The G20 was held from 20 to 21 September in Cairns. Japanese mass media did little attention to this meeting; however it is noteworthy that “Global Infrastructure Initiative (GII)”, which is a private investment policy, was agreed internationally. In this meeting, each member countries brought economic vitalization strategies to achieve “additional 2 percent growth of the world economy over 5 years”, which was agreed in Sydney February this year; the total number of the strategies was 900. According to the International Monetary Fund (IMF), if these strategies are to be implemented, 1.8% of global economic growth could be achieved. We can recognize the importance of the GII from the fact that 27% of these growth strategies (240+) were infrastructure related strategies.
On the other hand, the past Galapagosized Japanese PPPs, including PFI projects, Shijoka-test (market testing), and Shitei-kanri (designated manager assignment), etc., were methods that would reduce the GDP. With using private know-how, government saved investment amount and reduced labor costs by switching the civil service to private operators; if the life cycle operation cost is reduced without adding any value, GDP will be reduced accordingly. According to the official figures, from 1999 to 2013, 418 PFI project were financially closed; the total amount of public works of \4.2 trillion and they could create VFM of about ¥ 800 billion; however the styles of the PFI projects were mostly financed lease style BTO and BOT scheme, therefore, public debt was increased about \4.2 trillion and GDP was reduced in the amount of ¥ 800 billion.
Japan introduced PFI 1999 in this way, and promoted 14 years especially to build new public facilities through installment payment method. As the result, the PFI applicable new public facilities had almost disappeared. In 2011, PFI law was amended and concession method was introduced, and allowed to private companies to be delegated to do the operation of existing infrastructures. Mechanism of this concession is similar to existing Japanese PFI; while public entities keep the ownership of public facilities, private companies operate and obtain the permission of user fee collection, the profit of the operation of PFI project is obtained from the reduction of the labor costs by switching the operation by civil servants to private operators. In other words, it can lead the further reduction of Japanese GDP. These Japanese Galapagosized PPP procedures, are against the Sydney agreement. We are now in a turning point that Japanese PPP strategies can be changed to international PPP approach such as GII to increase the GDP.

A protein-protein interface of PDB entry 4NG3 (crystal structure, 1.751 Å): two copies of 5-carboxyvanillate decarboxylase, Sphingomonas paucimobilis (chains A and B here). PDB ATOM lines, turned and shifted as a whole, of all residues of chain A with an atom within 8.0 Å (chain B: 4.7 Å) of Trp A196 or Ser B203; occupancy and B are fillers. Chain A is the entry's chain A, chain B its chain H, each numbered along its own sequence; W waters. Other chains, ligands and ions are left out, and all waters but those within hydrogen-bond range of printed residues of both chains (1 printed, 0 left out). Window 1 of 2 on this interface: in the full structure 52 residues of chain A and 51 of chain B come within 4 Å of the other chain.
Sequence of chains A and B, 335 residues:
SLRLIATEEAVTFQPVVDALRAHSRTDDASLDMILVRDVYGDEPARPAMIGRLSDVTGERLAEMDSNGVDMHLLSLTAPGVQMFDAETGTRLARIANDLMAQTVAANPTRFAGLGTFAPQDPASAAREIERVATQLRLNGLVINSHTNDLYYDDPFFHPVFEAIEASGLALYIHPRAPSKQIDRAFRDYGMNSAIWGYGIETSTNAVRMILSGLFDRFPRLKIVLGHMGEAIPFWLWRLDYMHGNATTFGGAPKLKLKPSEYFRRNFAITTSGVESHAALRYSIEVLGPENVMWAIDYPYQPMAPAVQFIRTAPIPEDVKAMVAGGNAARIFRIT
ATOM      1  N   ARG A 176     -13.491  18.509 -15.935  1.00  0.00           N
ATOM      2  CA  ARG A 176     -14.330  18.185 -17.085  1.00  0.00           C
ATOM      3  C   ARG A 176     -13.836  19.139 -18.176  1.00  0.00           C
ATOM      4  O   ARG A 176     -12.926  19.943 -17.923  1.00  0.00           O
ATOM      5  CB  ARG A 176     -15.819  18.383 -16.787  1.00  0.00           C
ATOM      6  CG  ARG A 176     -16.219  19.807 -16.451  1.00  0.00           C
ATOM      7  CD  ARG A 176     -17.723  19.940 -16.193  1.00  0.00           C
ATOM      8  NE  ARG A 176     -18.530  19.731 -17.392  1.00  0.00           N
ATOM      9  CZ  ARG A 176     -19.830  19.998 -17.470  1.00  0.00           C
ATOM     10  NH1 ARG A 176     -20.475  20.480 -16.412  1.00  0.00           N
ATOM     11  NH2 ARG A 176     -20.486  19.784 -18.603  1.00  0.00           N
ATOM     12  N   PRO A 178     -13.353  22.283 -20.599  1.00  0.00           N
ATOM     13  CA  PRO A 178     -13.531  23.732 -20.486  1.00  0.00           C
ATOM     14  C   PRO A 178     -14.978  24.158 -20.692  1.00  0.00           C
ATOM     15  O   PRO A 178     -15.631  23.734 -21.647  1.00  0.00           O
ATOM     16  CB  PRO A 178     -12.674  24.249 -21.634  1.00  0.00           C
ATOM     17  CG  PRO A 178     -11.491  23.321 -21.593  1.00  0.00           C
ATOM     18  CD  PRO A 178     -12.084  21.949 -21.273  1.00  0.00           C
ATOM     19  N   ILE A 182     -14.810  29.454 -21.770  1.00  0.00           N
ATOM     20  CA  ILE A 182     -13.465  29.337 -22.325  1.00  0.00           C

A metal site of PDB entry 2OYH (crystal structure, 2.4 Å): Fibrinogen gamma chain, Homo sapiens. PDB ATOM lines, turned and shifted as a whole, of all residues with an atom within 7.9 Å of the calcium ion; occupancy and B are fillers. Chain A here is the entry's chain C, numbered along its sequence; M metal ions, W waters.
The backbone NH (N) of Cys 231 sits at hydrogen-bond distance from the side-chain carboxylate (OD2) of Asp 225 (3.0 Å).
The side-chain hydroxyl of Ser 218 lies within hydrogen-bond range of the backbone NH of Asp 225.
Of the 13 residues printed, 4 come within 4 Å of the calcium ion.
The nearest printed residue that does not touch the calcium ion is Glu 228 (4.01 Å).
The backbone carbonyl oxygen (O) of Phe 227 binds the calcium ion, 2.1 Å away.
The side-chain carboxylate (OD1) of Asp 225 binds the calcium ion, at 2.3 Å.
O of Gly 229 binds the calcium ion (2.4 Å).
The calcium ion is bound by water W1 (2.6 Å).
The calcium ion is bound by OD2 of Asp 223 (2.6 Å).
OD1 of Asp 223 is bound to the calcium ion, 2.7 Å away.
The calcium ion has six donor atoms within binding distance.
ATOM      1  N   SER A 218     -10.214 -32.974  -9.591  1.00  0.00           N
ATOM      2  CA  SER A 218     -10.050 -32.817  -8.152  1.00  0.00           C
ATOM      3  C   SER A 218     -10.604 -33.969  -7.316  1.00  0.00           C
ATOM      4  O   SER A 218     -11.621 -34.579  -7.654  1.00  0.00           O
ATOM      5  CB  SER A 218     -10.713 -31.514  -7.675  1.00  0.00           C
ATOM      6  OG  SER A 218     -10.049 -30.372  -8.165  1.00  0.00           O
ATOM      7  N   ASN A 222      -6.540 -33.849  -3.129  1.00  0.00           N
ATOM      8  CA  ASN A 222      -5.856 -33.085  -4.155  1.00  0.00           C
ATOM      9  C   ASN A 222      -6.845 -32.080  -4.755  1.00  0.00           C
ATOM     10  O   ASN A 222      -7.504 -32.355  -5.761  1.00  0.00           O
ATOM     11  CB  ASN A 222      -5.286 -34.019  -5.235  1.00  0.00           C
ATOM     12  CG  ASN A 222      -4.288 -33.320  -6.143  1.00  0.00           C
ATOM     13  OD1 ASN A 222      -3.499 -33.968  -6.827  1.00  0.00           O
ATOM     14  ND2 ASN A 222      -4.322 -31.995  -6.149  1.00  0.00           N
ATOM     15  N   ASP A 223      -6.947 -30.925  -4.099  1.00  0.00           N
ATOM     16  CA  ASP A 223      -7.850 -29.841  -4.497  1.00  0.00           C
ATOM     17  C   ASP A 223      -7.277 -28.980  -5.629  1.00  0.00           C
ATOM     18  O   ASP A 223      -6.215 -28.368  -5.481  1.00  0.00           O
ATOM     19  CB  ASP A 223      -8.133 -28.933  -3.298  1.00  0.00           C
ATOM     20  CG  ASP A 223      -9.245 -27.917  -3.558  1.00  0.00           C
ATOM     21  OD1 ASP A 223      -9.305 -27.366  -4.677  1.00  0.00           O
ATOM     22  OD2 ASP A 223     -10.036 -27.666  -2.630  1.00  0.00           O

GII is an initiative to support linkage between infrastructure business and investors, by establishing information sharing platform, and integrating a database of infrastructure projects in each country. In addition, GII is a policy to change the finance of the public infrastructure investment from public debt to private investment; this policy has a mechanism to raise GDP without increasing the debt of the government, by creating public infrastructure projects invested by private sector with a reasonable profitability.
It is important to promote international development accordance with the concept of GII, using private investment and assigned in the social infrastructure development using Japanese technologies in the future global market. In the countries of emerging economies, global infrastructure development demand is about 3.7 trillion dollars each year, however the actual infrastructure investment has only 2.7 trillion dollars annually; that means the lack of investment is $ 1 trillion each year. This investment shortfall is required to be covered by private investment domestically and internationally. Such international private investment can be covered by Japanese investors with Japanese government support.
In November G20, Japan also has to submit proposals to raise global GDP, with a promotion of the private investment. For example, with co-financing and grant aid of multilateral development banks such as JBIC, ADB, and JICA, and loans of private financial institutions, long-term investment and loans from GPIF and insurance companies, to activate the infrastructure investment in developing countries; which can create new mechanism to promote global private investment.